Begin your tour of the French Riviera by driving in Nice, the fifth largest city in France. Humans have inhabited this area for over 200,000 years and has been ruled by both the Greeks and the Saracens; for many years, Nice was also an independent land until it was made a part of France in the mid-1800s. This rich history, along with the warm, dry climate, has made Nice the perfect place to begin a tour of the French Riviera.
By driving in Nice, visitors are able to coordinate their own schedules rather than rely on public transportation. While in the area, make time to take a walk on the Victorian-era Promenade des Anglais, which was built as a place for wealthy visitors to view the ocean and take the air.While in Nice, take in a show at the Opera de Nice, visit the botanical gardens, or eat at a cafe in the city's main square, the Place Massena. Stroll past the 17th century Nice Cathedral, listen to music each evening in the Place Rossetti, or view the works of one of Russia's most talented painters at the Musee National Marc Chagall. Pick up some local produce at the Cours Saleya, or find a souvenir at the Marche Artisanal Nocturne before sitting down to dinner at one of Nice's acclaimed restaurants.
For your second stop on the French Riviera automobile tour, head into Antibes, a resort town on the Cote d'Azur located half an hour from Nice. Driving in Antibes is the best way to get around, as most major sites, hotels, and restaurants are located close to one another.
Originally a Greek colony in 5th century B.C., Antibes was also a part of the Roman empire before it was made a part of France in the 1400s. More recently, the town is associated with Pablo Picasso, who produced multiple works during an extended stay in 1946.While driving in Antibes, make sure to visit the Chateau Grimaldi, a former town hall and the current Picasso museum. Besides that museum, Antibes is also home to an archaeology museum, a naval history museum, and an absinthe museum. The La Tour Museum teaches visitors about life in contemporary Antibes through tools, photographs, and clothing exhibits. Visitors can also explore the 11th century Church of the Immaculate Conception, the Garoupe Lighthouse, and the Exflora Park. Be one of the rich and famous when you visit the Hotel du Cap-Eden Roc, where Elizabeth Taylor, Richard Burton, and Marlene Dietrich have all stayed. Though there is much to do in Antibes, make time to relax at one of Antibes' forty-eight beaches! The mild climate makes the area perfect for sunbathing, boating, and water sports. Antibes is home to Europe's largest marina, Port Vauban, which has more than three thousand moorings.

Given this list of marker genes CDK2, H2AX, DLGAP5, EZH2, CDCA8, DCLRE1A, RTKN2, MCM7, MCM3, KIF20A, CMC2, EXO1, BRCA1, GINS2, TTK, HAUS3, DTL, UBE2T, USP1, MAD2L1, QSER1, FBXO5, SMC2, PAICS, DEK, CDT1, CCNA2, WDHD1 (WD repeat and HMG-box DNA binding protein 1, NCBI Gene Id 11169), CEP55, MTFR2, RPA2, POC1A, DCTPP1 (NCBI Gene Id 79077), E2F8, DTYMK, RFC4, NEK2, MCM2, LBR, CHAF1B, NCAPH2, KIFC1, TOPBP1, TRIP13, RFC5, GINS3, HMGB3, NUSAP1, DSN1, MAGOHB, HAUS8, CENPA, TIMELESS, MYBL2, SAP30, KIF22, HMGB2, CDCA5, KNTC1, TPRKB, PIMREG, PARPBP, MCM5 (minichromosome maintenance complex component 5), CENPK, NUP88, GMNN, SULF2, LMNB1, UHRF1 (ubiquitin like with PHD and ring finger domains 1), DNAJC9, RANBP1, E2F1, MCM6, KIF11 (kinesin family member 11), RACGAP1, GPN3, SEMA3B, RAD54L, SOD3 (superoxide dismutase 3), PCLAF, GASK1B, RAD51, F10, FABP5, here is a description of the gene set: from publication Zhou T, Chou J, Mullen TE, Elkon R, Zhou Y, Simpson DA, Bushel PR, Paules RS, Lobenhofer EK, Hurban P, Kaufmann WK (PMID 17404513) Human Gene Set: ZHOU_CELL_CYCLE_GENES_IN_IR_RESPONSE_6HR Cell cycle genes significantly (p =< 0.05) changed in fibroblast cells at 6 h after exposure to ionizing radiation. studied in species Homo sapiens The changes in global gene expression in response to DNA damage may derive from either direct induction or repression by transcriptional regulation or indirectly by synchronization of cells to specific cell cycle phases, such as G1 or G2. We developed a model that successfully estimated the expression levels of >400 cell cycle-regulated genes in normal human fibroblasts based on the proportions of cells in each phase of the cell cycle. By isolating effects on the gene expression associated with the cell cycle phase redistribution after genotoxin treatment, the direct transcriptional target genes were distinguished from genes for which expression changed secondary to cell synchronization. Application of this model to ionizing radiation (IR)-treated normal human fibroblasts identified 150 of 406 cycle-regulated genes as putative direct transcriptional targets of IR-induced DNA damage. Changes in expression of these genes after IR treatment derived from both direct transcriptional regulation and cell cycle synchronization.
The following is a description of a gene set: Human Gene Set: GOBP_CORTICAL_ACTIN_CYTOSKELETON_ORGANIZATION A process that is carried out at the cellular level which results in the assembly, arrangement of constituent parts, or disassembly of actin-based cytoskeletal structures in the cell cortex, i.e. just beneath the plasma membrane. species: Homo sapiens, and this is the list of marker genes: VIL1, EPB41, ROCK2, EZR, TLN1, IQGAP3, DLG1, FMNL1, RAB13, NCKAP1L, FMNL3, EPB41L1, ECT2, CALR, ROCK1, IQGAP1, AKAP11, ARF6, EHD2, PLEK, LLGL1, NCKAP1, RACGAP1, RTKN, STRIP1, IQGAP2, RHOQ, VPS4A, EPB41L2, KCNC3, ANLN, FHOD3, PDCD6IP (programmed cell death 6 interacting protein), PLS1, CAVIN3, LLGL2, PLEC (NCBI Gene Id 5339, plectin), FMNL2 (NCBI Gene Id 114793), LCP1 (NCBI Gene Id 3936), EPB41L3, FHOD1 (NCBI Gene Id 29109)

The final stop on your French Riviera tour is the beautiful yachting community of Menton, located up the coast about an hour from Antibes.
Driving in Menton allows visitors to easily get to the many unforgettable attractions in the area. Menton's gardens take advantage of the town's mild climate; they are a popular site for visitors throughout the year. Villa Fontana Rosa, which was built in 1922 by the Spanish novelist Blasco Ibanez, has opened its grounds to visitors, who can view the literary-themed garden and local pottery. The Jardin Serre de la Madone is noted for its collection of subtropical plants, double pool, and terraces. Another local garden, Le Val Rahmeh, is run by France's Museum of Natural History and is the site of ongoing scientific research; the gardens are open year-round to Menton visitors.Other local attractions include the 400-year-old basilica of Saint-Michel-Archange, the Bastion Museum which houses the work of Jean Cocteau, and the historic covered market which sells local produce daily.After taking in the cultural offerings, head down to one of Menton's many public beaches where you can soak up the sun and participate in water sports. Menton is one of the quietest corners of the French Riviera, but this hidden gem rewards those travelers who decide to make the trip. Driving in Menton is the perfect end of one of the most picturesque driving routes of the French Riviera.